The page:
Writing an Ignite Talk

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Ignite talks are the standard format of events like ICCM and other GIS-focussed events. They look great on stage, and might seem impossible to do if you’re not used to speaking. But it’s not that bad really. You too can write and present and ignite talks!

So what *is* an Ignite Talk?

An ignite is a 5-minute talk where you supply 20 slides. Each of those slides is shown for 15 seconds before automatically moving to the next one.

5 minutes. That’s not too bad.

How do you start planning an Ignite talk?

Here’s how I do it. This isn’t the “right” way – it’s just one of many – but it’s a place for you to start.

First, know what you want to talk about. For instance, I want to give an ignite talk about giving ignite talks. You know the general area of the event (e.g. “crisismapping”) – what about or around that area excites or worries you? What have you been talking a lot about this year? Tell the stories you’re already telling… for example, this might be Leesa talking about virtual PTSD, Om about organisation, Rose about some VOST work she loved. Or tell a new one you want to explore – “if we could do this, then…”. Write a first sentence about each story.

Then start thinking about what’s important to you about that story. Where are you going for information about it? Who’s done really useful things about it? What would you do if you had unlimited resources? Berkun suggests picking 4 important points to make in your story, but you might have 2, or 5 or 6. Start listing your points for each story.

Then try talking for 5 minutes about each story. It took me years to figure out that a talk isn’t about you standing up and being judged by the audience – it’s a conversation between you and them, a way of getting people to talk about and act on things that you care about. Think about telling your mother or grandmother or best friend about this theme… what would you tell them? Write it down – or if you’re not great at writing things down, either record yourself talking and write it up later, or talk to someone else and get them to write down what you say. And draw pictures (they’ll be useful later).

Outline your script. I usually start a googledoc that looks like this:

 Title of talk
 Slide 1: introduction
 Slide 2: point 1
 …
 Slide 20: thank you and goodbye

– I usually have the first slide for an introduction (and getting on the stage), the last slide for thankyous and reiterating those major points (and getting off the stage), and give each of points an equal number of the remaining 18 slides. At least, that’s where I start – I often realise that some points are bigger than others, and adjust the slides accordingly. Sometimes it makes sense to devote some of the earlier slides to background – that’s fine too. The important thing is that you start writing, and that you know that at this stage it’ll be a long way from the perfect performances you see up on the stage.

Start writing your script. You should by now have 1) an outline document, and 2) the text from talking to your friends, grandmother etc. Start putting them together: put your words into your outline, and adjust both of them to fit. Remember that it’s okay to “cheat”: for example, if you want to talk longer about one slide, then repeat it; and go watch some videos of ignite talks (www.crisismappers.net has lots of these) to see how other people do it. At this point, you don’t need to write essays – 15 seconds of talking isn’t much more than one paragraph of text, so a sentence of two per slide is fine.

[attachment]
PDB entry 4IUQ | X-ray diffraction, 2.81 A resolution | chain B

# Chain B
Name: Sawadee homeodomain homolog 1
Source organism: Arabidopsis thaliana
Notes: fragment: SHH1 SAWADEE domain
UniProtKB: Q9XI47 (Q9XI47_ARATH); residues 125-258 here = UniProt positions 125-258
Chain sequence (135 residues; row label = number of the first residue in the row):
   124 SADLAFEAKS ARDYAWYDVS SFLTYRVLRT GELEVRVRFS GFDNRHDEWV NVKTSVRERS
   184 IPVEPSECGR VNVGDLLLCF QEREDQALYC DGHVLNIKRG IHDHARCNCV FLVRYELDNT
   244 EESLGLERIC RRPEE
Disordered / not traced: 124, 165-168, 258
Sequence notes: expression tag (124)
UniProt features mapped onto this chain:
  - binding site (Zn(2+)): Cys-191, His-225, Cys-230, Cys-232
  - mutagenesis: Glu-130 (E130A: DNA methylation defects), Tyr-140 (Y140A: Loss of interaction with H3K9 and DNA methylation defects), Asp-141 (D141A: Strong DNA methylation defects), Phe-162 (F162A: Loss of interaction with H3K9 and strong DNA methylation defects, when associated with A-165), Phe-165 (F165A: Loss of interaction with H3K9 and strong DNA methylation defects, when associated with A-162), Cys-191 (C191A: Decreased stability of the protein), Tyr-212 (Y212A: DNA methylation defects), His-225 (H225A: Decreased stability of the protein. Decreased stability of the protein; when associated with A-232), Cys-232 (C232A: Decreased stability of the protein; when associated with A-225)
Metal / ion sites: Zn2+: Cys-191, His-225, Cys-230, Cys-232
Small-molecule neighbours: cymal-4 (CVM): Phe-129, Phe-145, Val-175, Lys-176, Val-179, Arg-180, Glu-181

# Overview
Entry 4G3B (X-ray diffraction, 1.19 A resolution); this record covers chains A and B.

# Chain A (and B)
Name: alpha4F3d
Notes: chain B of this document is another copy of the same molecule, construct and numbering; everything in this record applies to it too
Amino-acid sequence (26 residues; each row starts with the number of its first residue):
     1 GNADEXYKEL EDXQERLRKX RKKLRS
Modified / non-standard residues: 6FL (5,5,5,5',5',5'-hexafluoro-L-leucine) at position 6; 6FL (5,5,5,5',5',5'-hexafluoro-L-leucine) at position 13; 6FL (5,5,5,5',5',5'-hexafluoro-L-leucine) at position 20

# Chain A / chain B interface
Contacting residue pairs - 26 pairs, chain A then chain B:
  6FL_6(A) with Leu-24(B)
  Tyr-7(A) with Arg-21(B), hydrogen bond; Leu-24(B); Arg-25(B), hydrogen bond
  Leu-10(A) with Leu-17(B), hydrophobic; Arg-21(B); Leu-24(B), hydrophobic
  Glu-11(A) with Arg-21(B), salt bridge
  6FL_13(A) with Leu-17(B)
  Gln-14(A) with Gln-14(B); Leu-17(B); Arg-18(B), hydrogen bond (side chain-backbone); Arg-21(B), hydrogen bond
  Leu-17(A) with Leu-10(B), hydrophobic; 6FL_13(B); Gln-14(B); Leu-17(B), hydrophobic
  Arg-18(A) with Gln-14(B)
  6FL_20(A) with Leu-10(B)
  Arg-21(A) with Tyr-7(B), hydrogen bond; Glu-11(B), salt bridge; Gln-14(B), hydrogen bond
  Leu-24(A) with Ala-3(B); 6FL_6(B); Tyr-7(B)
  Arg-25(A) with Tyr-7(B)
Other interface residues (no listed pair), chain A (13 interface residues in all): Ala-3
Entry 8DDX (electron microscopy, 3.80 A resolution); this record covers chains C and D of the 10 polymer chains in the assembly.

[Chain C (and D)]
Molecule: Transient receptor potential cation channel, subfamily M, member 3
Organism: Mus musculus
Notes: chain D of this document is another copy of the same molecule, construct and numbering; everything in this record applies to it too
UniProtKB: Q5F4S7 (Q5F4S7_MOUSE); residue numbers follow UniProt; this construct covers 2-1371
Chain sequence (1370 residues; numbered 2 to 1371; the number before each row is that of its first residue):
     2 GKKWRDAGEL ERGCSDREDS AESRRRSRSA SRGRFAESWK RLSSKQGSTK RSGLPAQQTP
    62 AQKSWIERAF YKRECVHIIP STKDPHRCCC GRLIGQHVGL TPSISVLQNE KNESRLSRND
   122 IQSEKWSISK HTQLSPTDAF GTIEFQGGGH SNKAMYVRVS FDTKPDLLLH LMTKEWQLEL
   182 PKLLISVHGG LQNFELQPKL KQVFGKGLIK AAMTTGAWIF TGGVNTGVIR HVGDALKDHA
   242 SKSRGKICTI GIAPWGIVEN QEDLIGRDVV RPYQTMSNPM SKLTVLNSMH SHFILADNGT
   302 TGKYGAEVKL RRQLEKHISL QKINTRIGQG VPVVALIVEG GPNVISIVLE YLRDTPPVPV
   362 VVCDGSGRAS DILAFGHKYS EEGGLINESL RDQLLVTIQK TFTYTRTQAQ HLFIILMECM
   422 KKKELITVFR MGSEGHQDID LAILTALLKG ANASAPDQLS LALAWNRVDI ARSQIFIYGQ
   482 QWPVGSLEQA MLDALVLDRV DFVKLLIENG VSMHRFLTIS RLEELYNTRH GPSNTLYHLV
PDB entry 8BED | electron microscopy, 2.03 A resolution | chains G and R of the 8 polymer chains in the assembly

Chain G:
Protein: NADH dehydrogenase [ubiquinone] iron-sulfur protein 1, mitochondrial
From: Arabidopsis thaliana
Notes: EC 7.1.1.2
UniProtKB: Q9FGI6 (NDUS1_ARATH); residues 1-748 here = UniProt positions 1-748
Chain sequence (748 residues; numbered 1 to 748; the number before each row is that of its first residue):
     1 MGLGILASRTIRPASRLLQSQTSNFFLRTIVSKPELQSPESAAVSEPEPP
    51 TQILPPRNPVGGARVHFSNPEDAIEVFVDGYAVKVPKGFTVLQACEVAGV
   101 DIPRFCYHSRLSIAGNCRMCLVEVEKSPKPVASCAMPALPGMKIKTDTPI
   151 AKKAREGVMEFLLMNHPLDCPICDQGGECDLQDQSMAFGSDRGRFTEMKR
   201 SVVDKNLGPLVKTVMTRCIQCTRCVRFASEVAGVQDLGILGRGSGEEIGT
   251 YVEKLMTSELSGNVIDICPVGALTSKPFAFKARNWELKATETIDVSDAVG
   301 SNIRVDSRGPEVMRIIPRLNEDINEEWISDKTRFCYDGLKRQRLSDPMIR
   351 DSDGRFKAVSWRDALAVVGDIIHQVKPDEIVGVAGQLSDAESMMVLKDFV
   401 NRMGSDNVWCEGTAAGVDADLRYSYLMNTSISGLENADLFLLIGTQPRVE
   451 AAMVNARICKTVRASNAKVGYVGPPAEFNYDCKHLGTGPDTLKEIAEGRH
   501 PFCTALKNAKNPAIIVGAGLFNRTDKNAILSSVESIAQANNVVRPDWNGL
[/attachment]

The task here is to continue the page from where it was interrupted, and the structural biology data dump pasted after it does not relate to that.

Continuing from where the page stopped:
Find images. You’re going to need something on your slides. At this point, your talk isn’t polished, and that’s a good thing – because when you start looking for images, you’ll probably want to adjust it again. We’re lucky – we do a lot of work that’s visual (e.g. maps and documents) and can be either used directly (jpgs) or captured using a screen grabber (see below). There are also a lot of free images and clipart (cartoon images: try googling “free clipart”) on the internet too. Avoid bulletpoints and lots of words if you can – your audience will be reading those rather than listening to you (which isn’t a good thing,no matter how shy you are); using a single word or sentence can be very powerful though, so consider this as an option too.

Tidy up your script. By now, you have 20 images and a script. You remember that 15 seconds per slide? Time to practice it. Pick a random piece of text, find a stopwatch, breathe slowly, talk slowly and read out the text for 15 seconds, leaving a short gap between each sentence. For me, that’s a small paragraph – about 3 sentences. Go back over your script, and first tidy up by eye (editing and moving text so you get your points across in the time that you have available), then time reading out the script for each slide, and adjust until you’re somewhere near 15 seconds, speaking slowly.

Record your talk. Now you have 20 slides and a 5-minute script that matches them. Time to record yourself. Powerpoint allows you to auto-advance slides and include an audio track (see below for details); it also allows you to re-record the audio for each slide, so you can record each slide separately and overwrite anything you’re not sure about. Go do this. And now you have an ignite talk!

Write an abstract. Nearly done. A lot of conferences ask you for an “abstract”, or summary of what the talk is about. You have your story above- write a paragraph that describes it, and send it on in!

Where can you find more advice?

Here’s some advice from people who’ve given ignite talks before:

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